22. Down Shadowy Hallways

They step out of the chamber together and walk down a long hallway.

The arched windows that line it open onto the inner courtyard Till saw the night before. It is still raining, and very windy. None of the windows have glass or screens in them, and every time they pass one, Brother Frithil veers toward the facing wall to avoid the rain that pouring into the hallway. At the end, they turn a corner. Another corridor stretches before them, nearly as long. This one is windowless and lit only by flickering torches. There are many doors on both sides, none open. In the dim light ahead, Till sees yet another dark corner. Instinctively, he reaches for the friar’s hand. It seems to him that it would be very easy to get lost in this place.

“How old is the Guardian?”

“Do not let appearances deceive you,” Brother Frithil tells him. “Her Holiness is no more than twenty-three summers of age, but her youth does not diminish the power she holds. She is a commander of armies, a counselor of emperors, and shepherdess to all our immortal souls.”

Till is in disbelief. A girl, commanding armies! His sister still often tells him what to do, and she can send his friends running from her tongue-lashings when they make fun of him. But men don’t listen to girls—much less soldiers, or kings. Still, when he thinks back on the dark-haired woman that sat by his bed in the morning, and how her strange eyes rested on him, he isn’t so sure anymore.

“Why do they call her that, anyway?” Till asks. “Guardian, I mean.”

They turn the corner he saw from afar, and enter a hallway that looks somewhat familiar. Maybe they are getting closer to the room where he had dinner with Lord Osdath and the Abbot.

“Because it is what she does,” Brother Frithil replies. “She is much like the Emperor in that regard, except that the Emperor’s duty is to protect his subjects’ lives, while the Guardian is charged with the protection of our souls, that we may find our way to the Shaper when we pass. Just as the Emperor has soldiers to guard the peace and make sure his laws are followed, so the Guardian has her Parsons to give peace to men’s souls, and teach them the Laws of the Shaper. Does that make sense to you?”

“I suppose. But my sister says the Emperor is no more, and that the Prince is lost. Who is protecting us, then?”

“While the throne of Hestia remains empty, the Guardian has assumed the duties of the Emperor, as well, and watches both over our souls as well as our mortal lives. She is well versed in matters of governance, and she has many wise men to assist her in this task.”

Till isn’t sure what governance means, but it seems that it must be a lot of work for the Guardian to protect both men’s souls and their bodies, and to tell all those soldiers and Parsons what to do, especially since she seems little older than his own sister.

“When will we have an Emperor again?”

Brother Frithil sighs heavily. “Would that I could tell you that. I hear the Guardian has not given up her search for Ansil, whom they name the Lost Prince. If she still has hope of finding him, so must we.”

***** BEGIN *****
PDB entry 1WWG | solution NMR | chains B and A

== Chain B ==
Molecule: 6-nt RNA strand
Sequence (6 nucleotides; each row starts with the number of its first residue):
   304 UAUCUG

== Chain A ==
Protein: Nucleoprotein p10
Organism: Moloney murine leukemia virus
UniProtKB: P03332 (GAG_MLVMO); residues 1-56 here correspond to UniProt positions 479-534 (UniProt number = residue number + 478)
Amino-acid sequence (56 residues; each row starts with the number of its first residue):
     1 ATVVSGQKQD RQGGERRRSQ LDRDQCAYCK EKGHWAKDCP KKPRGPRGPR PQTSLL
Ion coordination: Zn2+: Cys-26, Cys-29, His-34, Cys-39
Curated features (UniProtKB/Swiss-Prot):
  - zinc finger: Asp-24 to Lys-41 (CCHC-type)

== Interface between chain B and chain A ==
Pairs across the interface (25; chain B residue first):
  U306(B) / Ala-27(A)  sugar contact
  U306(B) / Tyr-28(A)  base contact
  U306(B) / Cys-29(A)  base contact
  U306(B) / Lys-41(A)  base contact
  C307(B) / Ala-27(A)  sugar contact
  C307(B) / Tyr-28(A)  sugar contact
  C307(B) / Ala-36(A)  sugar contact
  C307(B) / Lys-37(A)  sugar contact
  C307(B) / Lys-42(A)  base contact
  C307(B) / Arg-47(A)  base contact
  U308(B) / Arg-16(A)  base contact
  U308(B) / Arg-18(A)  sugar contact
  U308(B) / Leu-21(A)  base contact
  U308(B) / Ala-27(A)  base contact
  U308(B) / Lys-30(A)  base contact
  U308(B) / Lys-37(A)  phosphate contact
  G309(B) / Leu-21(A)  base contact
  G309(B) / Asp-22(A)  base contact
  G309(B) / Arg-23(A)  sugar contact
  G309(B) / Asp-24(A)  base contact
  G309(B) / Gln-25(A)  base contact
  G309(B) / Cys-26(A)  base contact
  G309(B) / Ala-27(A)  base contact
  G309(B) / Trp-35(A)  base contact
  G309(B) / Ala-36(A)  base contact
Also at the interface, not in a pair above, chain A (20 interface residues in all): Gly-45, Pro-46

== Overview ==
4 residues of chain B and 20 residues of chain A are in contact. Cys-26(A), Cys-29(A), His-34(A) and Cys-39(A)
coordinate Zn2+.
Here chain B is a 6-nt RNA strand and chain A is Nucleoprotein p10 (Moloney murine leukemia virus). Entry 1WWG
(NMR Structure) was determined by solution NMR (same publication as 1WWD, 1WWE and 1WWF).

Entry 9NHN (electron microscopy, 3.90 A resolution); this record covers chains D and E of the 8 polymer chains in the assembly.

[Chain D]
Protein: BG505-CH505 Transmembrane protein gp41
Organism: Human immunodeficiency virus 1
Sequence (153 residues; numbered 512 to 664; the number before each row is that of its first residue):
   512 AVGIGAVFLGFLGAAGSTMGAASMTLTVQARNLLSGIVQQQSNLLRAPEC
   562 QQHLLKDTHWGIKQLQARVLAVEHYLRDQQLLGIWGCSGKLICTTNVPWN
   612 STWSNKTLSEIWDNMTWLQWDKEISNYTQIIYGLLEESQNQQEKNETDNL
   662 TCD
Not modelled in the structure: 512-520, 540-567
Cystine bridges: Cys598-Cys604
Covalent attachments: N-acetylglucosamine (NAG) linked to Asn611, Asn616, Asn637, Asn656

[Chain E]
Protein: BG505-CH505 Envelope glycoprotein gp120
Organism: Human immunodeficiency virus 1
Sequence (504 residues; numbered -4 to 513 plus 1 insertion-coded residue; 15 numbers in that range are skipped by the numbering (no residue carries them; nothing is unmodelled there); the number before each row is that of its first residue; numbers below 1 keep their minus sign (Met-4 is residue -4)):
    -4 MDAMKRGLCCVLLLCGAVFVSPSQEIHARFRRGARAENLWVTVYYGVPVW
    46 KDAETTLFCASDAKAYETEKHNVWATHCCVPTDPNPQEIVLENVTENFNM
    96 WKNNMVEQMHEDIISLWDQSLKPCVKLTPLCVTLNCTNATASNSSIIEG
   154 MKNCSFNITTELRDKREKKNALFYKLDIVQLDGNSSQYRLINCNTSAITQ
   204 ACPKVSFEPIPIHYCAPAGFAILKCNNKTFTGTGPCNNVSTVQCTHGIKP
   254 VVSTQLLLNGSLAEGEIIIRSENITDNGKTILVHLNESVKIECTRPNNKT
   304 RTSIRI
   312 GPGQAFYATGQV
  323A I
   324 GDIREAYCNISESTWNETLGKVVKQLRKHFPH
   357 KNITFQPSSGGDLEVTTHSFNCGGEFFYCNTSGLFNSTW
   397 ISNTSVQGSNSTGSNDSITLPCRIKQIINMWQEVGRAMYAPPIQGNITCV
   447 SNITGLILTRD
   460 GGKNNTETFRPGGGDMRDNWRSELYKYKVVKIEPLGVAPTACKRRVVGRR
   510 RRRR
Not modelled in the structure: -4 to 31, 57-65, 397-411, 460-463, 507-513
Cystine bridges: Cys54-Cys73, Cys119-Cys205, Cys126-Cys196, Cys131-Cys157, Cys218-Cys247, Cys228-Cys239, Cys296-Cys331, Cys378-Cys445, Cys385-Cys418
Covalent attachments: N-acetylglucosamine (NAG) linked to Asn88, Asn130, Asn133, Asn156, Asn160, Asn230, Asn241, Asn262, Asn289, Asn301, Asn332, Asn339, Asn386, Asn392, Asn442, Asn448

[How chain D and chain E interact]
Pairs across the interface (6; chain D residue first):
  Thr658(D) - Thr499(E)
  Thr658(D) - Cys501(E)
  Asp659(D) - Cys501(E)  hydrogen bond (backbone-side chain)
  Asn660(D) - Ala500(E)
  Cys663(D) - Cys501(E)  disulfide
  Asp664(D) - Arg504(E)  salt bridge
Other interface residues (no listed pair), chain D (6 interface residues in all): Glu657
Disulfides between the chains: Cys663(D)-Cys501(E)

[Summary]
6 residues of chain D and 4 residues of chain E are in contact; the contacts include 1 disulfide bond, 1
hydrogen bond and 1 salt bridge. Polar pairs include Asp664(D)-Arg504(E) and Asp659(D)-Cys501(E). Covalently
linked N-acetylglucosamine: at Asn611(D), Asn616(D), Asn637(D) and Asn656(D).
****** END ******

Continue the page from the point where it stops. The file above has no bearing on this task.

Till has heard the story of the Lost Prince from Stellia, and how he vanished after his father died on a hunt, because he was so sad that he no longer wanted to be Prince. Till had trouble understanding that part. If anything happened to his father, he would be very sad indeed, but he would never run away! Stellia couldn’t quite explain this, either. Perhaps Brother Frithil can. He seems to know just about everything.

“Why did the Prince go away? And why doesn’t he come back? Is he still too sad?”

“No one knows for sure,” Brother Frithil says. “It is said that our good Lord Thedric had great love for his son, and Prince Ansil for him. Grief can be a terrible thing, and overthrow the strongest spirit.”

Till wonders what that means, but before he can ask, they round another corner, and he sees the great door besides which, the night before, the smiling cook waited in the warm light. Today the door is closed. Brother Frithil lifts a finger to his lips, and knocks. Footsteps approach from inside. The door opens, and Lord Osdath appears.

“I have brought the boy, My Lord,” Brother Frithil says.

Lord Osdath nods, and pulls the door shut again.

A moment later, he steps out into the hallway, followed by the cook and his three kitchen boys, who look even more nervous than the night before. The cook and his helpers bow briefly to Lord Osdath, then they hurry away down the corridor, and around a corner at its far end.

“Once a decision is reached, we will depart quickly,” Lord Osdath tells Frithil. “You had best have in hand what may be needed.”

“I will make the preparations at once, My Lord.” Brother Frithil bows, smiles briefly at Till. He leaves in the opposite direction from the kitchen boys and the cook, and disappears down a staircase.

“Go on inside, my boy.” Lord Osdath places a hand on Till’s shoulder and gently nudges him toward the door. “You must be eager to have your breakfast.”

Then he, too, hurries away down the long hallway.

NEXT: The Dark Ones


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